Believe me, I have tried. And had major shoulder and neck pain to accomplish a small number of words. 

The seat in front of you tilts back. That puts the tray closer to you. It’s already cramped trying to type on the tray anyway, but when it’s three-four inches closer? Try typing with your elbows pressed against the back of your seat, your screen tilted at a 80-degree angle toward you so you can’t even really see what you’re writing, so you hunch over a bit and your shoulders are now touching the bottom of your ears. Because sometimes, if you aren’t watching you can find yourself typing a whole page that looks something like this:

Bretvsuid dp,eyo,rd upi vsm gomf upitdr;g yu[]pomv s ejp;r [shr yjsy ;ppld ;olr yjod/

Just because your fingers shifted over one letter.

So consider the writer behind you when you travel. You’ll make all of us–well, at least me–a lot happier. And our editors, who really want the book in their inbox when you tell them it’ll be there.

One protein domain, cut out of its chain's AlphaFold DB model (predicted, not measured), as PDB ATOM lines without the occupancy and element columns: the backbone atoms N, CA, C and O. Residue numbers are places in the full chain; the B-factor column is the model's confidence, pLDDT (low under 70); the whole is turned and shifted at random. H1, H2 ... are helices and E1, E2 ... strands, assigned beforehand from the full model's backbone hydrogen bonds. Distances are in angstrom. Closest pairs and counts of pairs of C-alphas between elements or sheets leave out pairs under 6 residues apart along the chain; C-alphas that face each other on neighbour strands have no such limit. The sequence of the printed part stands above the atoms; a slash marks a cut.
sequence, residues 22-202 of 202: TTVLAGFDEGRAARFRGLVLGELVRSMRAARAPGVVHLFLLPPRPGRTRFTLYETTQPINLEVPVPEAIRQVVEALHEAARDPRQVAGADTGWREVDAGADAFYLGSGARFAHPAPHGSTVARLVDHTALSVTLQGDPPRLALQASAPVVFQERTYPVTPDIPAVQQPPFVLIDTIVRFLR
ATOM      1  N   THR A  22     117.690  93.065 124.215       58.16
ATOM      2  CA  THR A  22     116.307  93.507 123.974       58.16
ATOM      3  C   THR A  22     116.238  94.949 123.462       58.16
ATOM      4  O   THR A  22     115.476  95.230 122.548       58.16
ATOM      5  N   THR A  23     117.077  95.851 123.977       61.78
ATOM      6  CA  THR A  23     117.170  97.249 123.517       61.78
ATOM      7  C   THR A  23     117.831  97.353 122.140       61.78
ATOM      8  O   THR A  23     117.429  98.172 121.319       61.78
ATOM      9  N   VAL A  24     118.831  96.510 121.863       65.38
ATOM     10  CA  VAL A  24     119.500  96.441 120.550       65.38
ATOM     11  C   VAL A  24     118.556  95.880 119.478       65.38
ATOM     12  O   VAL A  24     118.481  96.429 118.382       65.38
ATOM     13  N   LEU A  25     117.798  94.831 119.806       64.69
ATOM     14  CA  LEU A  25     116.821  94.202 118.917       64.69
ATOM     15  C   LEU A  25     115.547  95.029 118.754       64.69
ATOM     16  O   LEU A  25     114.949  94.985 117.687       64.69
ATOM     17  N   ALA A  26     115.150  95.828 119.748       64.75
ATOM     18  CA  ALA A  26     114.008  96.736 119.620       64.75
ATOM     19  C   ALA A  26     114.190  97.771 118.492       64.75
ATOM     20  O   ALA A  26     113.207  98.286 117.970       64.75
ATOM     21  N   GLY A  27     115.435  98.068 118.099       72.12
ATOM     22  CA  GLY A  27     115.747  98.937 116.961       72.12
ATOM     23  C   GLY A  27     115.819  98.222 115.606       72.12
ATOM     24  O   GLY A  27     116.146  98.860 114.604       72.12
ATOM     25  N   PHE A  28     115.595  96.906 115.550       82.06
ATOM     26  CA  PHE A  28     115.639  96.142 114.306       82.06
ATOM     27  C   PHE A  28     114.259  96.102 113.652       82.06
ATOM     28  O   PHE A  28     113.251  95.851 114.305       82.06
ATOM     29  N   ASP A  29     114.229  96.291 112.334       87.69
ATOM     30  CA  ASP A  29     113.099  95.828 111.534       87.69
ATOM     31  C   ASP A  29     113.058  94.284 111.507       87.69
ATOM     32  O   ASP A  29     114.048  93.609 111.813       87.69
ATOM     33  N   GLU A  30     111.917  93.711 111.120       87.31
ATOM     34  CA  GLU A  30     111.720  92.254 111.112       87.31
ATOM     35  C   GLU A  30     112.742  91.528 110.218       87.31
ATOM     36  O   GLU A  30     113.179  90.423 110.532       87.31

Aside from the inconsiderate book haters who recline their seats, I generally like traveling. Especially alone. I can write for hours, thanks to my newish MacBook Pro with a 7+ hour battery life (it rocks. I LOVE my new laptop.) I have flash drives, a me.com account to archive daily (in case some low-life criminal steals my  laptop) and for this trip, I used my frequent flyer miles to upgrade free to First Class on the leg out east, and got a really cheap Economy Plus seat coming back west. Yeah! No more seat recliners! (In Economy Plus, it’s annoying, but not hugely cramped to write when the person in front of you wants to relax at your expense.)

I hope to have lots of stories for you when I return from Quantico!

Oh, by the way, it’s really not nice to confuse tired moms on deadline. I had to go from soccer game to football game to a birthday party to a volleyball tournament an hour away . . . and when I finally got home I log in to Murderati and . . .  saw Cornelia’s blog. I became extremely confused. Because I ALWAYS follow Alex. But I KNOW it’s my day, so I’m posting anyway. If there’s any complaints, go talk to Alex and Cornelia.

Great blog, BTW, C. My two cents? You have to write what you’re passionate writing, whether genre or something else. You have to love it, with all the pain that comes in penning the damn thing. But the one thing you shouldn’t do is not attempt it because you’re scared. If you don’t do it, it should be because you don’t have the passion for it, not because you don’t think you could do it. If that makes any sense.